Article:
expanded definition, whether a
company should be executing a
function internally or externally
depends not only on whether that
function creates a real or perceived
competitive advantage, but also on
whether an outsourcing services
provider can perform that function
better than the company itself. Our
third criterion is based on the fact
that any externalization of a function
involves risk. So it would be unfair
to compare performance and cost of
an internal operation and an external
operation without considering the
different risks these alternatives pose.
Returning to the example of
forecasting, if a company finds that
an outside specialist can execute this
function better, even at a higher cost
(so long as there is a positive return
on investment on the marginal cost
difference), then the company should
consider outsourcing its forecasting
operations. Likewise, if that same
company finds that a specialist can
perform equally well at a lower cost,
then outsourcing also should be
considered. This is especially true if the
outside specialist plans to invest more
to improve that function than the
company is able to do itself. We will
discuss this last point in more detail
Test two: what kind of knowledge
does the function require?
Most companies conduct periodic
process improvement initiatives to
increase supply chain performance
and add capabilities. Some of these
initiatives will fail due to underfunding
or lack of sufficient executive
support. However the most common
reason is generally the absence of
knowledge—the skills and experience
needed to execute the improvement
project or acquire/implement a new
technology. In this section, we will
discuss the different types of supply
chain knowledge that companies must
acquire and retain, and how this supply
chain knowledge dynamic impacts the
decision to outsource a given function.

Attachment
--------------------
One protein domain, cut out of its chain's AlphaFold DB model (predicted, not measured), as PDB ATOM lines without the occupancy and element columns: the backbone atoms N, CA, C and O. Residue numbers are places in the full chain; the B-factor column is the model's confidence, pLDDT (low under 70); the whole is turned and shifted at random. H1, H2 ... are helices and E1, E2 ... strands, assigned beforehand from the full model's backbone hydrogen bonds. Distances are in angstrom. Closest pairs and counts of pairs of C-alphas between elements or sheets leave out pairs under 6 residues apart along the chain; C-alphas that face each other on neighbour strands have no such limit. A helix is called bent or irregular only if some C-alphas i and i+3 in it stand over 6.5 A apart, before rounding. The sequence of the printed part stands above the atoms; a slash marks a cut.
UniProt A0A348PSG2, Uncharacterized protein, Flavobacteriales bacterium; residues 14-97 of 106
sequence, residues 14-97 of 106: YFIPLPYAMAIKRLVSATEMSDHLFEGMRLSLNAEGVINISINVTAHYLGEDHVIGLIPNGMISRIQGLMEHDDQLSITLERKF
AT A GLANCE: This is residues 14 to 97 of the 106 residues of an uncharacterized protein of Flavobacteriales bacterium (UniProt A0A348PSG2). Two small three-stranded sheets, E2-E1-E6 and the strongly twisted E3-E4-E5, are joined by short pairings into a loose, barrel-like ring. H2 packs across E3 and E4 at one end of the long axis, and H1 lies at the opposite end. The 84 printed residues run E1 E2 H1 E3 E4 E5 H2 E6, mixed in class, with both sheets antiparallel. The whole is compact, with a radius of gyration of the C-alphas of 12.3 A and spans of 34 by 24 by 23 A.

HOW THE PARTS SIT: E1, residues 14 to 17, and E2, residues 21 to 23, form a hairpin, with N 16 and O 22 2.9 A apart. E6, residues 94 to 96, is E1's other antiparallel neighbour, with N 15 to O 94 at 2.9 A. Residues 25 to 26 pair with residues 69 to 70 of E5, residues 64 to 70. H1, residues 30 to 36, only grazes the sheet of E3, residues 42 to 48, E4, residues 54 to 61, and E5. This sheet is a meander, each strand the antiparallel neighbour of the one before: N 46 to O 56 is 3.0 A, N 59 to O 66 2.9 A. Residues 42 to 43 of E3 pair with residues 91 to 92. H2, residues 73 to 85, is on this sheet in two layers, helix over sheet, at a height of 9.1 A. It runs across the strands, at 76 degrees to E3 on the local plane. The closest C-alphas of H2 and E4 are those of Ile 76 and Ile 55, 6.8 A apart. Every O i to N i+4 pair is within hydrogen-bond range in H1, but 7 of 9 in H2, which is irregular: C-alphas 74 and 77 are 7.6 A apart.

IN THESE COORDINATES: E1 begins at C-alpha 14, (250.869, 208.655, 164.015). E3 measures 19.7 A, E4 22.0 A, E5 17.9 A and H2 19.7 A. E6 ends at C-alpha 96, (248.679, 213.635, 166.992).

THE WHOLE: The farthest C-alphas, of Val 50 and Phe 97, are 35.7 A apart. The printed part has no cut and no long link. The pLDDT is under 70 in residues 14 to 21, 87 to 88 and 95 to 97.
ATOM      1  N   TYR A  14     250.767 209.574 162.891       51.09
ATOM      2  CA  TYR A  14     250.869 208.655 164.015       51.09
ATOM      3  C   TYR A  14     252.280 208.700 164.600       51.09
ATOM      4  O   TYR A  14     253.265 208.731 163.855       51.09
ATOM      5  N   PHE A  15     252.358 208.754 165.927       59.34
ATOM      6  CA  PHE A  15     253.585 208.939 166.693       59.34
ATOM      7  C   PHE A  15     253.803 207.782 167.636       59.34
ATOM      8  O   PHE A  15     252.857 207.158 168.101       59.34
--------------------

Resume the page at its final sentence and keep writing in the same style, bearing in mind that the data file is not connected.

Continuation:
For the purposes of our analysis,
consider three specific types of supply
chain knowledge:
•     Functional    Knowledge,    such    as
statistics, network dynamics and
production optimization.
•     Industr y    Knowledge,    such    as
customer demand patterns, product
lifecycles and material controls.
•     Internal    Company    Knowledge,
such as legacy systems, inventory
strategies and company policies.
Functional Knowledge is specific
to a discipline but independent of
any particular industry or company.
Examples of this kind of knowledge are
abstract (such as math and statistics),
applied (such as engineering or
biotech) or procedural (such as project
management and planning).
Functional Knowledge is acquired
first through formal education:
college, graduate school, certification
programs, training, etc. Indeed, formal
education plays the most important
role in the acquisition of abstract
Functional Knowledge, and thus it
is very difficult to develop this type
of knowledge internally within a
company. For this reason, companies
hire people with the required
educational credentials to perform
tasks that require abstract Functional
Practical experience following formal
education typically complements the
academic base, helping to consolidate
and retain the concepts and skills
an individual acquired in his or her
academic setting. However, practical
experience rarely provides the
theoretical fundamentals required to
really advance Functional Knowledge.
For example, while someone with no
statistics background can be taught
how to input a forecast into a demand
planning system, that person will
not understand what mathematical
functions may be applied to that
forecast as it is merged with others
and integrated into larger demand
Industry Knowledge is common to a
group of companies operating within
an industry, such as chemicals or
retail. Supply chain resources working
in these industries require knowledge
that is unique to the products moving
through their supply chains. For
example, to manage the production
of chemicals, employees need to
know the general concepts of the
manufacturing function, but they also
must be familiar with industry-specific
aspects, such as chemical by-products